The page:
by Usman Majid
Yesterday I had an experience which quite literally brought to life an analogy we hear often – the concept of ‘recharging our spiritual batteries’.
As I sat in a café to work, I noticed my phone battery was dying. I reached into my bag and pulled out my power pack, only to realise its battery was fully dead too.
While on the phone with an accountant I was preparing to type in an important reference number, only for my laptop’s battery to begin dying, causing me to rush to put in the charger.
Later as I wrote in my journal, I put my wireless earphones in to block out the background noise. Yep, you guessed it. A couple of moments into it, they also died!
Later when I got home, as I began grooming my beard, my clipper completely ran out of battery half way through my shape up. (Don’t worry my beard is still alive, Alhamdulillah).
So, where am I going with this?
As each of my device’s batteries died, I was unable to achieve my purpose. It was an inconvenience, added more frustration and cut my work short. I was completely reliant on those batteries being charged so that I could achieve my goal without interruption.
Our spiritual reality is somewhat similar.
Unless our spiritual batteries are “charged”, we will constantly find parts of our lives feeling incomplete and meaningless. We’ll feel unable to reach our goals, we’ll feel dysfunctional and powerless, and the very energy we exert will dip.
Every Salah prayed on time, every repetition of God’s name, every glance at the Quran, every blessing sent upon the Prophet ﷺ, every supplication uttered, every sincere prostration, every splash of water during ablution, every hour spent fasting; all of these actions serve a very specific purpose and affect our physical, spiritual, emotional and mental states in their unique ways.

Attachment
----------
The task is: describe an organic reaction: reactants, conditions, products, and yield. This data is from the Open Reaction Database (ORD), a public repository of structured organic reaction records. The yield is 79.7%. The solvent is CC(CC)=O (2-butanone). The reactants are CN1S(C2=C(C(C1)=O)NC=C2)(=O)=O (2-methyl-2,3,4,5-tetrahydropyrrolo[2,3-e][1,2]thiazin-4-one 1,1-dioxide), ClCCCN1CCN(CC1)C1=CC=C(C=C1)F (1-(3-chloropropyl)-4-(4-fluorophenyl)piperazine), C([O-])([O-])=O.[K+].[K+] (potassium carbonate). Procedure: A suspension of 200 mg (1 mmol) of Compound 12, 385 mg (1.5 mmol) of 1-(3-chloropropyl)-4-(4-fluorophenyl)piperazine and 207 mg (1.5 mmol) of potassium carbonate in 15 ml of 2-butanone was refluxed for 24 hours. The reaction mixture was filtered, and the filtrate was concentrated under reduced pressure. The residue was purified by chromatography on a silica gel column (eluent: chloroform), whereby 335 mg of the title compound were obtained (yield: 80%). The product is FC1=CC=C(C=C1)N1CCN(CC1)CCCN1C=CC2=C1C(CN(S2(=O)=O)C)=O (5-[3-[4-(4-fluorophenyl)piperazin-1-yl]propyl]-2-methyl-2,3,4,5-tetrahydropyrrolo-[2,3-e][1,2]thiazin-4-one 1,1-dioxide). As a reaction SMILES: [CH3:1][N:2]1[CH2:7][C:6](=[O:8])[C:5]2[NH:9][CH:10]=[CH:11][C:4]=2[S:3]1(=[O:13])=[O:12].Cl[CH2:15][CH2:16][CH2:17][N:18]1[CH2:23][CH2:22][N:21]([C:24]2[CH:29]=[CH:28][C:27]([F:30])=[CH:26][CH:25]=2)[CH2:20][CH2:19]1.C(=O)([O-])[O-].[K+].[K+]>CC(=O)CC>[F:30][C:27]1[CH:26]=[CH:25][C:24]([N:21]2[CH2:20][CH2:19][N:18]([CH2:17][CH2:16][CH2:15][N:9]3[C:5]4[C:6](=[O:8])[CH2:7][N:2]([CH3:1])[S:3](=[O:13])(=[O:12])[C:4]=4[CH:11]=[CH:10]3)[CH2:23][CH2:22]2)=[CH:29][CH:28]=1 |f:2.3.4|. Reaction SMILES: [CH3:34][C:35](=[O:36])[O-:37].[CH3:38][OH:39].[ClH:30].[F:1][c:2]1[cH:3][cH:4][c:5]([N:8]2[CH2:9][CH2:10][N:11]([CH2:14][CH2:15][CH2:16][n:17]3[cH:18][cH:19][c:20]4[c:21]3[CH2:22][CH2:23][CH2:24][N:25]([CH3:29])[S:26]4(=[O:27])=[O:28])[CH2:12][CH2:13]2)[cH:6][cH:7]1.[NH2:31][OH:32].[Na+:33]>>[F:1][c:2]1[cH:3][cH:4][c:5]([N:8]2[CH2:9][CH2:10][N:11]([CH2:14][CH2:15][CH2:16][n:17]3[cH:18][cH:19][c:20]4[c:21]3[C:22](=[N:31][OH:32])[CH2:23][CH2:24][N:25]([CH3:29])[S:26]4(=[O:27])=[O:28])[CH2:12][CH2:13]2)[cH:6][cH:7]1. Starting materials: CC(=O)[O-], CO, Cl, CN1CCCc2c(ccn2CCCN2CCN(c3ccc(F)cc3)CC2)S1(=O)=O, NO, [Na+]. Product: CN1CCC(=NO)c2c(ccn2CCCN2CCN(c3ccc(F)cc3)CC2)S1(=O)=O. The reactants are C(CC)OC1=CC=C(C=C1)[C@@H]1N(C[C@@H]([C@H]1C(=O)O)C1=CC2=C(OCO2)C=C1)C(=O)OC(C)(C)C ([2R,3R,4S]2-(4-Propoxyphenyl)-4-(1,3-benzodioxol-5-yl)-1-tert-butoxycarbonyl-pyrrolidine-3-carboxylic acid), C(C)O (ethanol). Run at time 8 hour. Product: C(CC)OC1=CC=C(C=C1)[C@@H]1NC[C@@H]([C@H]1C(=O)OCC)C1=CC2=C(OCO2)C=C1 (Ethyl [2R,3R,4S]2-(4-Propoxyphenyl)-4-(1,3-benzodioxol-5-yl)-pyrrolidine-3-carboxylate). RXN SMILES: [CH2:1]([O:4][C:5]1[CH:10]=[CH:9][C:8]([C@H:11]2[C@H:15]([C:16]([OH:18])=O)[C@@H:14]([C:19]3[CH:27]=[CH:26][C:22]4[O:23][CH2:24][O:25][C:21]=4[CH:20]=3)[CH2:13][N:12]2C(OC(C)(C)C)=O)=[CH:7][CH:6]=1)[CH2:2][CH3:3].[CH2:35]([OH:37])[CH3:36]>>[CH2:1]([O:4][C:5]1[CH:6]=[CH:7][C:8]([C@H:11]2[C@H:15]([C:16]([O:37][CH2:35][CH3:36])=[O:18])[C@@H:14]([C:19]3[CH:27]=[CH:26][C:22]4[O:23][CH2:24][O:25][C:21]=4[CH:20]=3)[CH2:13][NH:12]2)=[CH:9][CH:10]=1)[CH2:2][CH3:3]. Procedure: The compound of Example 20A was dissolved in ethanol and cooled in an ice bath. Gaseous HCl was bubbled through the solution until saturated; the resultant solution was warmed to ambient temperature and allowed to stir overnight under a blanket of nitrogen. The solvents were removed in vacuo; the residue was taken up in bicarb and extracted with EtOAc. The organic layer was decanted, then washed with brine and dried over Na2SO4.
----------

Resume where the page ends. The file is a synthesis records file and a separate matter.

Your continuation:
They serve to keep our “batteries charged” so that we can function properly.
Every late or missed prayer, every day of neglecting God’s Book, every sin acted out of negligence are all means by which our batteries become drained. The physical will directly affect the spiritual, and vice versa.
A simple example is one we find in the hadith in which the Prophet ﷺ describes the state of one who wakes up and prays the Fajr prayer vs the who sleeps and misses it:
“…one gets up energetic with a good heart in the morning; otherwise one gets up lazy and with a mischievous heart.”[Sahih al-Bukhari]
Whatever it takes to “recharge your batteries”, ensure that you’re giving those activities enough importance. If you’re finding it difficult, then “borrow someone else’s charger!” – i.e. surround yourself with those whose energy will charge you too.
So my question for you is, what keeps your “spiritual batteries charged”